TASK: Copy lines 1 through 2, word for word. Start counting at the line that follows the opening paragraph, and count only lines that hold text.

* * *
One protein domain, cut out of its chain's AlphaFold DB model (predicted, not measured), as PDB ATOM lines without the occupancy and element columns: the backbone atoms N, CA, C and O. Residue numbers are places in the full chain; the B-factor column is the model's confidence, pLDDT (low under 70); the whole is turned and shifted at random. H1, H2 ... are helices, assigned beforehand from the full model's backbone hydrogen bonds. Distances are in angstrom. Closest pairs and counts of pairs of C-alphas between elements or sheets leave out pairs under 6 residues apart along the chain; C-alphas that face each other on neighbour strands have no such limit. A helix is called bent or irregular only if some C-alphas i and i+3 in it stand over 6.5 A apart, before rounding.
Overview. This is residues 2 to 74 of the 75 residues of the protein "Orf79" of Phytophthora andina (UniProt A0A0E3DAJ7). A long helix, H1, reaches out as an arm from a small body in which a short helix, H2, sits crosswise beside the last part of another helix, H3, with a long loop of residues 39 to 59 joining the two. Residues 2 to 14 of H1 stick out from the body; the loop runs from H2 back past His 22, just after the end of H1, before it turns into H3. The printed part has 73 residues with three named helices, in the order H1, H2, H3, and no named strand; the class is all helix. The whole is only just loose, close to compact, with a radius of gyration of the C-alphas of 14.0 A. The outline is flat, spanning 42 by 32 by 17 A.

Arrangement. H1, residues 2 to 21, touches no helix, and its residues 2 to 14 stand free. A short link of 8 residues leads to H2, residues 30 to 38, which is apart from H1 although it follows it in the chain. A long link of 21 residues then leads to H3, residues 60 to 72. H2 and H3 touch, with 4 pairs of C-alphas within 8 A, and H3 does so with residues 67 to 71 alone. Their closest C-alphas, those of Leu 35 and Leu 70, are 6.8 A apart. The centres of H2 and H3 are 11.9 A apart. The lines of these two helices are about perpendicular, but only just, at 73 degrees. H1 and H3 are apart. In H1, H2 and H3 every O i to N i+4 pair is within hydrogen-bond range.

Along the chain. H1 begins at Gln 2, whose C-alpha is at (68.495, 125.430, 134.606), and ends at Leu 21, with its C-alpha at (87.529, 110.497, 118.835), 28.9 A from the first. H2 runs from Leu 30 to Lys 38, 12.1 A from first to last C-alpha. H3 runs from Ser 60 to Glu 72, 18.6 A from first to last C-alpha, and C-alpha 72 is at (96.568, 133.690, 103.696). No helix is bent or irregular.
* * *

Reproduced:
Overview. This is residues 2 to 74 of the 75 residues of the protein "Orf79" of Phytophthora andina (UniProt A0A0E3DAJ7). A long helix, H1, reaches out as an arm from a small body in which a short helix, H2, sits crosswise beside the last part of another helix, H3, with a long loop of residues 39 to 59 joining the two. Residues 2 to 14 of H1 stick out from the body; the loop runs from H2 back past His 22, just after the end of H1, before it turns into H3. The printed part has 73 residues with three named helices, in the order H1, H2, H3, and no named strand; the class is all helix. The whole is only just loose, close to compact, with a radius of gyration of the C-alphas of 14.0 A. The outline is flat, spanning 42 by 32 by 17 A.

Arrangement. H1, residues 2 to 21, touches no helix, and its residues 2 to 14 stand free. A short link of 8 residues leads to H2, residues 30 to 38, which is apart from H1 although it follows it in the chain. A long link of 21 residues then leads to H3, residues 60 to 72. H2 and H3 touch, with 4 pairs of C-alphas within 8 A, and H3 does so with residues 67 to 71 alone. Their closest C-alphas, those of Leu 35 and Leu 70, are 6.8 A apart. The centres of H2 and H3 are 11.9 A apart. The lines of these two helices are about perpendicular, but only just, at 73 degrees. H1 and H3 are apart. In H1, H2 and H3 every O i to N i+4 pair is within hydrogen-bond range.